“Three words are important to me: inspiration, creation, sharing.”
These words to live by are spoken by Agnès Varda in her final film, Varda by Agnès. Varda passed away in March 2019 and the 57th New York Film Festival was dedicated to her. It also hosted the New York premiere of the film, a documentary that provides a welcome, extensive examination of the filmmaker’s varied body of work over the years, a plethora of cinematic treasures and experiments.
Varda was known in film circles as the godmother of the French New Wave. In a movement dominated by men, like film in general, she provided a steadfast center, calmly pushing the boundaries of the medium in ways distinct from her contemporaries—including her husband, Jacques Demy). Varda by Agnès is an ongoing dedication to and living exploration of film, a word that sounds almost too simple for the thing she embodied and illuminated.
“Inspiration is why you make a film.”
The first Varda film I saw is still probably her most well-known in terms of cinematic history: Cleo from 5 to 7 (1962). The simple yet complex concept is in the title: we follow a woman through the streets of Paris for two hours. In Varda by Agnès, the filmmaker explains that she wanted to combine subjective and objective time—no simple feat. The film fits well with other New Wave classics with its attention to character, arresting black-and-white cinematography, and an experimental heart. But unbeknownst to me this was not her first feature.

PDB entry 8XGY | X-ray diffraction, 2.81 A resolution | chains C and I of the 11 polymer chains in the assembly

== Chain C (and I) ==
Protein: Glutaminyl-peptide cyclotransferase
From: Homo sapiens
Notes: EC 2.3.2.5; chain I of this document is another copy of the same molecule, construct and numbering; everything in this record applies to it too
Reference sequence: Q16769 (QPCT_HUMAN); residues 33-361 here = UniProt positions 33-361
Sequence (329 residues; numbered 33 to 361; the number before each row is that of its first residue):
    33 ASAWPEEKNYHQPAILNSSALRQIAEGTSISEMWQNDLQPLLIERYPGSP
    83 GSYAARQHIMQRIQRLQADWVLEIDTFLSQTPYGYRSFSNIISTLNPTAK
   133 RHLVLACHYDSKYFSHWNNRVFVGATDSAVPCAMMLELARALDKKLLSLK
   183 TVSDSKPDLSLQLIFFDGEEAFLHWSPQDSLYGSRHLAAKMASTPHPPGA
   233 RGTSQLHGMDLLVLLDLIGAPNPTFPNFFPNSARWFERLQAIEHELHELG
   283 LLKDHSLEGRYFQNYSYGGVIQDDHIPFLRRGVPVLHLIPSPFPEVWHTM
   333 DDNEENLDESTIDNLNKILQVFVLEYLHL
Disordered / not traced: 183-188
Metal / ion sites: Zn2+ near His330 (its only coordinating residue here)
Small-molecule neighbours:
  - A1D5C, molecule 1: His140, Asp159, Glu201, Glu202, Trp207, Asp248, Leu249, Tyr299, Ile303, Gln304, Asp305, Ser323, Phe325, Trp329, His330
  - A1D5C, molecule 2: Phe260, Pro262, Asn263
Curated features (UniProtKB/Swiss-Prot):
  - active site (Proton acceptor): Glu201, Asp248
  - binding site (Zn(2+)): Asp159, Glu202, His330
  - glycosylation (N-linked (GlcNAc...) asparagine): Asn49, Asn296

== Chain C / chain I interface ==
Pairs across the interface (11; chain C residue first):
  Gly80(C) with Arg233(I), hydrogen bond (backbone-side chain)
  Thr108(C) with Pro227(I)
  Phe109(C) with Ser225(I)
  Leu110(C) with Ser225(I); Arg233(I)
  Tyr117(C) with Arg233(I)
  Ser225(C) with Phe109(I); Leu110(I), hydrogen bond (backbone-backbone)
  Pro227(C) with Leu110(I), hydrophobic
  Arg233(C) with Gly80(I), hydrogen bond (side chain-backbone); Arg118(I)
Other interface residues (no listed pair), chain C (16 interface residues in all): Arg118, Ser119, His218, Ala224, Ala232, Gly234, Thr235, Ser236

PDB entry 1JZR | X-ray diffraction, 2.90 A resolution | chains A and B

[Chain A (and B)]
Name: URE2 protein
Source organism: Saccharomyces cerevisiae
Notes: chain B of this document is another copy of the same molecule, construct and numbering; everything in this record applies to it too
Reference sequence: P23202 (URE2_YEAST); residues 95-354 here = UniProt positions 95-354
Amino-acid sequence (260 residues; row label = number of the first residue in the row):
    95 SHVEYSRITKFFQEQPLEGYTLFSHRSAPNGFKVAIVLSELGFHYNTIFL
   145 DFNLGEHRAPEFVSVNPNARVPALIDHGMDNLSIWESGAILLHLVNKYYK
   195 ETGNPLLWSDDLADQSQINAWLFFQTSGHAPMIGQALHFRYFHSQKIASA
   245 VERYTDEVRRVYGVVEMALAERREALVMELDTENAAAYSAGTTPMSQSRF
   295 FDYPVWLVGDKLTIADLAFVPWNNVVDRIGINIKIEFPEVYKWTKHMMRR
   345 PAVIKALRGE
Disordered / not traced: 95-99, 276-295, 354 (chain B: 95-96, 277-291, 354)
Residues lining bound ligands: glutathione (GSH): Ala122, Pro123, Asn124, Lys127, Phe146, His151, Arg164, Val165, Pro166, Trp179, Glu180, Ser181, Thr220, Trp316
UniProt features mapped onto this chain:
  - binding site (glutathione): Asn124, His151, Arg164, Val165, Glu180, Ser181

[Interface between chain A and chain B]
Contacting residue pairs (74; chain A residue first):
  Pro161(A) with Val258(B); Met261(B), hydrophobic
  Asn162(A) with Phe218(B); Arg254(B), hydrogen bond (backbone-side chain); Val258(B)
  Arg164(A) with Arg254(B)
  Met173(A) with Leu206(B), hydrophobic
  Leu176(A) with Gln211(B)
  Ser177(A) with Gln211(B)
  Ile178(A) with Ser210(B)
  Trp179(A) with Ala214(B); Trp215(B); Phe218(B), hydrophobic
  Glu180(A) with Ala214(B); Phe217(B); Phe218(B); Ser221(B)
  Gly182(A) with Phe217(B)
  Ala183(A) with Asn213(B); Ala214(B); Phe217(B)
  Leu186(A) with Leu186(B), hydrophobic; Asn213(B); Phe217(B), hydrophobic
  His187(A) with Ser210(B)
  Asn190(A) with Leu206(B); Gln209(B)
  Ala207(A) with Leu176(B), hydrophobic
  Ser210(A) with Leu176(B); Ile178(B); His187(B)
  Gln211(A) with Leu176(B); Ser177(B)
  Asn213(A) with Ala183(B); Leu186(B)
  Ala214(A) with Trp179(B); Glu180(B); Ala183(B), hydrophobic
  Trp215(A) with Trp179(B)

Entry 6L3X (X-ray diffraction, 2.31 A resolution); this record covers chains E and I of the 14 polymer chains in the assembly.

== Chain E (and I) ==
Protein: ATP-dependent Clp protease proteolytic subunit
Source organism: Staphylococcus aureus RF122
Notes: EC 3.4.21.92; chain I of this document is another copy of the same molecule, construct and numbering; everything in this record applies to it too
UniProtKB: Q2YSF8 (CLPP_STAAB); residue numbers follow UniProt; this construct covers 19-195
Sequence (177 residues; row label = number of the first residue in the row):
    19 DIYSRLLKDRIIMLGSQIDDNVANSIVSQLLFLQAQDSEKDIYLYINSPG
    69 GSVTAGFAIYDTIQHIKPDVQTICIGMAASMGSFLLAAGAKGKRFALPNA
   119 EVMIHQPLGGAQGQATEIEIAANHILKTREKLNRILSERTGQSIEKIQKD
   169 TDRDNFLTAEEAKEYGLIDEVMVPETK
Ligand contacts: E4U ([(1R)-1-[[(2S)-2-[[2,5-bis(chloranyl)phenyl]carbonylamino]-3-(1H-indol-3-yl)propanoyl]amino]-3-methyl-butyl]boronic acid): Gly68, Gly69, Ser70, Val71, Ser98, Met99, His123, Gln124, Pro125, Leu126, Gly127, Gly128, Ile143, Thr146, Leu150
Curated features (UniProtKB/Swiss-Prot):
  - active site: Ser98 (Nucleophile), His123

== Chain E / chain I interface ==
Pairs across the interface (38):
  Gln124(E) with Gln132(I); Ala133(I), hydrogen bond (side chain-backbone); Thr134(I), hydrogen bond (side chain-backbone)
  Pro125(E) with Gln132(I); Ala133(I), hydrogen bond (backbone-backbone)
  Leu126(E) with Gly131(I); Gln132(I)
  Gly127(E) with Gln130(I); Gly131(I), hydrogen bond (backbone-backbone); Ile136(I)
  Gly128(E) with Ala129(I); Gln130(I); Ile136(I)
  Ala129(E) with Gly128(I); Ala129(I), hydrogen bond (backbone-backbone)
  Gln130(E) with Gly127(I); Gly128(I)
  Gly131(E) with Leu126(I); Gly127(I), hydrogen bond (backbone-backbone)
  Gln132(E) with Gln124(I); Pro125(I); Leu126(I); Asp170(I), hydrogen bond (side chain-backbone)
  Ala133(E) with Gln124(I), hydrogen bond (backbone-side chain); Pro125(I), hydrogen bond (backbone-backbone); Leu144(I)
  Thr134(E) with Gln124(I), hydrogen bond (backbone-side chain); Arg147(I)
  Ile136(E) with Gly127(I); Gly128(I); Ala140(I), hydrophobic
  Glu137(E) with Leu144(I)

Varda by Agnès explores her first foray into filmmaking, Le Pointe Courte (1955), which was more rooted in the style of Neorealism than the New Wave. Even in her first film she created something new, combining the naturalistic techniques of the former with the experimental spirit of the latter. She played with sound, dialogue, and story but gave the setting and non-actors populating it the attention of a documentarian. When one thinks of experimentation, the idea of pushing the envelope by any means necessary might come to mind, exploding the medium into something new, odd, surprising, even disturbing. Rather than this violent kind of experimentation, the word that I feel most exemplifies Varda’s art is playful.